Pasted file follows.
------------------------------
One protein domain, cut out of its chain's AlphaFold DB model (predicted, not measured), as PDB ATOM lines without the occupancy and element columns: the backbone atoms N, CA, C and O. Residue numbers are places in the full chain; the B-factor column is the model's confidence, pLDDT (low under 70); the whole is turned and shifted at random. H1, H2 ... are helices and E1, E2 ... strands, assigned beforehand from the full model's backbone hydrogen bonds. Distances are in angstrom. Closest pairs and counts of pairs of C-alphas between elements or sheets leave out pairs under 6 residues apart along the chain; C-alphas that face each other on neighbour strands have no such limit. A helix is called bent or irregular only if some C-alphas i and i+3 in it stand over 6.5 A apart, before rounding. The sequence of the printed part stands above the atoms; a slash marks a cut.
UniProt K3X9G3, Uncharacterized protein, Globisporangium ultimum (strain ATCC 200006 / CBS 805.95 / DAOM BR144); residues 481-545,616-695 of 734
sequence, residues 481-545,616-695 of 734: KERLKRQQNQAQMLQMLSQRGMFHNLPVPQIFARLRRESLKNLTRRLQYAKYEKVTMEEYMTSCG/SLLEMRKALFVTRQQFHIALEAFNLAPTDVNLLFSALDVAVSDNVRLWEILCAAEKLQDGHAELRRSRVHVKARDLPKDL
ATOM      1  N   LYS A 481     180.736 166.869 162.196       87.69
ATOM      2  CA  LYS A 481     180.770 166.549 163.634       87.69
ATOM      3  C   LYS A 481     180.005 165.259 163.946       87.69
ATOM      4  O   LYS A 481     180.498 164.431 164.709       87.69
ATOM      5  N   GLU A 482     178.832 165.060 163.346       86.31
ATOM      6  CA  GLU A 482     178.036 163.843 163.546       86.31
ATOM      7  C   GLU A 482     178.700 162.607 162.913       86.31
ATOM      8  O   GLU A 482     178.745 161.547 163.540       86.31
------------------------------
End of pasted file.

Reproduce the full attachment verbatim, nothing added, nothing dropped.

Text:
One protein domain, cut out of its chain's AlphaFold DB model (predicted, not measured), as PDB ATOM lines without the occupancy and element columns: the backbone atoms N, CA, C and O. Residue numbers are places in the full chain; the B-factor column is the model's confidence, pLDDT (low under 70); the whole is turned and shifted at random. H1, H2 ... are helices and E1, E2 ... strands, assigned beforehand from the full model's backbone hydrogen bonds. Distances are in angstrom. Closest pairs and counts of pairs of C-alphas between elements or sheets leave out pairs under 6 residues apart along the chain; C-alphas that face each other on neighbour strands have no such limit. A helix is called bent or irregular only if some C-alphas i and i+3 in it stand over 6.5 A apart, before rounding. The sequence of the printed part stands above the atoms; a slash marks a cut.
UniProt K3X9G3, Uncharacterized protein, Globisporangium ultimum (strain ATCC 200006 / CBS 805.95 / DAOM BR144); residues 481-545,616-695 of 734
sequence, residues 481-545,616-695 of 734: KERLKRQQNQAQMLQMLSQRGMFHNLPVPQIFARLRRESLKNLTRRLQYAKYEKVTMEEYMTSCG/SLLEMRKALFVTRQQFHIALEAFNLAPTDVNLLFSALDVAVSDNVRLWEILCAAEKLQDGHAELRRSRVHVKARDLPKDL
ATOM      1  N   LYS A 481     180.736 166.869 162.196       87.69
ATOM      2  CA  LYS A 481     180.770 166.549 163.634       87.69
ATOM      3  C   LYS A 481     180.005 165.259 163.946       87.69
ATOM      4  O   LYS A 481     180.498 164.431 164.709       87.69
ATOM      5  N   GLU A 482     178.832 165.060 163.346       86.31
ATOM      6  CA  GLU A 482     178.036 163.843 163.546       86.31
ATOM      7  C   GLU A 482     178.700 162.607 162.913       86.31
ATOM      8  O   GLU A 482     178.745 161.547 163.540       86.31